If the person you are talking to doesn’t believe what you are saying or doesn’t trust you, you can see this immediately and make adjustments to what you are saying.
With your own non-verbal cues, you can communicate trust, care, and so on.
This makes face to face communication highly effective and gives it a huge advantage over email, since none of this is possible when you’re communicating via email.
Non-verbal cues in face to face communication also reduce the chances of your message being misread, misperceived, or misunderstood.
For instance, have you ever sent a joke to someone over email but then had the recipient misunderstand the joke because they couldn’t read the sarcasm in the email, despite using an emoji to make it clear that you are joking?
Having the message misread or misunderstood is very common with email.
With face to face communication, the use of body language, changes in tone, facial expressions, and gestures greatly minimizes the risk of miscommunication and makes sure that your message gets perceived as you intended.
Great for Building Relationships
The connections and relationships we have with other people play a very significant role in our ability to persuade others.
For instance, if you have a good relationship with your boss, it is much easier to convince them to give you a raise or assign you that coveted project.
When you communicate via email, the words are matter-of-factly and straight to the point, and there’s no time to get to know more about each other, engage in small talk, or show your personality, all of which are essential to building authentic and meaningful relationships.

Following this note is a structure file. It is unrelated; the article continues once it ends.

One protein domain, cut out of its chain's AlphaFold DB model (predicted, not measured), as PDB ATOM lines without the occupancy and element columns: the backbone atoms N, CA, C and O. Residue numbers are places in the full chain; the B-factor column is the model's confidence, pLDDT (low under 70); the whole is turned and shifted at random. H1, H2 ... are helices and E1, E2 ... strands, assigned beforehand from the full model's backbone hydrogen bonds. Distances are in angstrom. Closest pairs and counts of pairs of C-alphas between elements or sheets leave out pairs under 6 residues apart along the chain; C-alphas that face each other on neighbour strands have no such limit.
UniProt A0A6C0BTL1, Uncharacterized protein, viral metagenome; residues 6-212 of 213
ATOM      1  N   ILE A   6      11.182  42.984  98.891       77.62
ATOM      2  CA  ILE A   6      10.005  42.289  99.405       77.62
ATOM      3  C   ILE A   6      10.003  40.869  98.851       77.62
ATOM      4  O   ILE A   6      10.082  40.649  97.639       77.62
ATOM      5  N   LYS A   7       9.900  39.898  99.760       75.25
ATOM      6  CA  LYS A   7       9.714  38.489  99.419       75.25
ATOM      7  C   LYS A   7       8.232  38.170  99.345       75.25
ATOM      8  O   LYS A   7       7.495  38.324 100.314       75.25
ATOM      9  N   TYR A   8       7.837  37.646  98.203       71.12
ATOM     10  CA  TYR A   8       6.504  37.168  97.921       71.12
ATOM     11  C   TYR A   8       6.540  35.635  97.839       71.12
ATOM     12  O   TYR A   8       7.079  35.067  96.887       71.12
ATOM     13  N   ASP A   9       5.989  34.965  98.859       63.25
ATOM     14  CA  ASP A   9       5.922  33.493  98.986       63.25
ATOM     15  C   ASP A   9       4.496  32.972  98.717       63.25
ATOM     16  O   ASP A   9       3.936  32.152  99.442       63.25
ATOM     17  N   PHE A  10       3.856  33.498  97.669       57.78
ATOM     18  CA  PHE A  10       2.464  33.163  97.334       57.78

Face to face communication provides you with endless opportunities to build more authentic and trustworthy relationships.
With face to face communication, you can engage in some chitchat before getting down to business, you get to learn about the other person’s personality, you can share jokes, and so on.
Such a kind of engagement provides a feel of friendliness, which enhances the relationships between you and the other person and builds trust.
Of course, the more of a friendly and trusting relationship you have with the other person, the more likely they are to agree to the requests you make of them.
When you communicate to someone over email, you have no way of determining how interested or attentive they are to what you are talking about.
The other person is probably reading your email while talking on the phone or chatting with a friend in the office, meaning they are not paying attention to what you are saying in the email.
This increases the chances that they might miss something or misinterpret/misunderstand something in the email.
With face to face communication, you can easily tell how attentive someone is to what you are saying. Someone is more likely to be more attentive when you are talking to them in person.
Even if they are disengaged, you will notice it immediately and have a variety of options at your disposal to make them more attentive.
The higher level of attentiveness and engagement when talking face to face means that this form of communication is more likely to be effective compared to email communication.
The Power of Human Touch
Face to face communication provides something that is impossible to replicate over email, or any other electronic means of communication – human touch.
The touch of another human is very important.
This is something we are hard wired to interpret, according to an article by Psychology Today.